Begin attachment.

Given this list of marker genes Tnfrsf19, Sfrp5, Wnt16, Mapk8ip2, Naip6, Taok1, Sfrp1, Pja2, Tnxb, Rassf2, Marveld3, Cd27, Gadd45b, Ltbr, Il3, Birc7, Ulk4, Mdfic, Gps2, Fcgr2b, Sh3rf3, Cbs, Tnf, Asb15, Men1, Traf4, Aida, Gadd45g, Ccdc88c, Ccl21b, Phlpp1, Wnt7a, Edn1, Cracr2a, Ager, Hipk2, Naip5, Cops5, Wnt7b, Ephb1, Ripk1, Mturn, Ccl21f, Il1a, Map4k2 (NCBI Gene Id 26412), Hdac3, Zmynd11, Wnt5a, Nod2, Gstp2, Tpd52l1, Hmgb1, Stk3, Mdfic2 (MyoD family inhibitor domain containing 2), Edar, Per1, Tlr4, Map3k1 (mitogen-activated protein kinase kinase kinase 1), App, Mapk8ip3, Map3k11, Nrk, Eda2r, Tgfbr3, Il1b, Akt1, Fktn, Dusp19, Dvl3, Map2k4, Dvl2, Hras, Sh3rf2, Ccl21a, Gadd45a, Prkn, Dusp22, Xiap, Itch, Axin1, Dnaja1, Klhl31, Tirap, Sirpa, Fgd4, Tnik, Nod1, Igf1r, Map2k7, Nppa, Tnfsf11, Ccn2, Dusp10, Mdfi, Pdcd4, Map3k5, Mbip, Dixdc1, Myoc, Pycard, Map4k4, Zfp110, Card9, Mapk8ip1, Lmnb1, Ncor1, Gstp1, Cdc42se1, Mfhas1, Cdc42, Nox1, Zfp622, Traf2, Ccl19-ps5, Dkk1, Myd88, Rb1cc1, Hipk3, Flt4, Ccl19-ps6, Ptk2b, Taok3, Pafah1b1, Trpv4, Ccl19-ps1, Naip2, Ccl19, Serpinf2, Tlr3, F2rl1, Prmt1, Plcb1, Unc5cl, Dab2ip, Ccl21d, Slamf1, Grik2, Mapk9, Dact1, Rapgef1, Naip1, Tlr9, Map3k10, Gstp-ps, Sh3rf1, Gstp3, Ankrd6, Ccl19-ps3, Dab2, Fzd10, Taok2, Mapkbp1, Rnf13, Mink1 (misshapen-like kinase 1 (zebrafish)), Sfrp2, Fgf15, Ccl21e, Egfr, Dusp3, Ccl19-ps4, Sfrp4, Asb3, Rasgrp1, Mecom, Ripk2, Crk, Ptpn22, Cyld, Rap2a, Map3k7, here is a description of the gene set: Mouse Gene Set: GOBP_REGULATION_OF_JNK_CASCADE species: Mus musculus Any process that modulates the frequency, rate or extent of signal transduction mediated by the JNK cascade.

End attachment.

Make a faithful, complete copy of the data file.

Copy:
Given this list of marker genes Tnfrsf19, Sfrp5, Wnt16, Mapk8ip2, Naip6, Taok1, Sfrp1, Pja2, Tnxb, Rassf2, Marveld3, Cd27, Gadd45b, Ltbr, Il3, Birc7, Ulk4, Mdfic, Gps2, Fcgr2b, Sh3rf3, Cbs, Tnf, Asb15, Men1, Traf4, Aida, Gadd45g, Ccdc88c, Ccl21b, Phlpp1, Wnt7a, Edn1, Cracr2a, Ager, Hipk2, Naip5, Cops5, Wnt7b, Ephb1, Ripk1, Mturn, Ccl21f, Il1a, Map4k2 (NCBI Gene Id 26412), Hdac3, Zmynd11, Wnt5a, Nod2, Gstp2, Tpd52l1, Hmgb1, Stk3, Mdfic2 (MyoD family inhibitor domain containing 2), Edar, Per1, Tlr4, Map3k1 (mitogen-activated protein kinase kinase kinase 1), App, Mapk8ip3, Map3k11, Nrk, Eda2r, Tgfbr3, Il1b, Akt1, Fktn, Dusp19, Dvl3, Map2k4, Dvl2, Hras, Sh3rf2, Ccl21a, Gadd45a, Prkn, Dusp22, Xiap, Itch, Axin1, Dnaja1, Klhl31, Tirap, Sirpa, Fgd4, Tnik, Nod1, Igf1r, Map2k7, Nppa, Tnfsf11, Ccn2, Dusp10, Mdfi, Pdcd4, Map3k5, Mbip, Dixdc1, Myoc, Pycard, Map4k4, Zfp110, Card9, Mapk8ip1, Lmnb1, Ncor1, Gstp1, Cdc42se1, Mfhas1, Cdc42, Nox1, Zfp622, Traf2, Ccl19-ps5, Dkk1, Myd88, Rb1cc1, Hipk3, Flt4, Ccl19-ps6, Ptk2b, Taok3, Pafah1b1, Trpv4, Ccl19-ps1, Naip2, Ccl19, Serpinf2, Tlr3, F2rl1, Prmt1, Plcb1, Unc5cl, Dab2ip, Ccl21d, Slamf1, Grik2, Mapk9, Dact1, Rapgef1, Naip1, Tlr9, Map3k10, Gstp-ps, Sh3rf1, Gstp3, Ankrd6, Ccl19-ps3, Dab2, Fzd10, Taok2, Mapkbp1, Rnf13, Mink1 (misshapen-like kinase 1 (zebrafish)), Sfrp2, Fgf15, Ccl21e, Egfr, Dusp3, Ccl19-ps4, Sfrp4, Asb3, Rasgrp1, Mecom, Ripk2, Crk, Ptpn22, Cyld, Rap2a, Map3k7, here is a description of the gene set: Mouse Gene Set: GOBP_REGULATION_OF_JNK_CASCADE species: Mus musculus Any process that modulates the frequency, rate or extent of signal transduction mediated by the JNK cascade.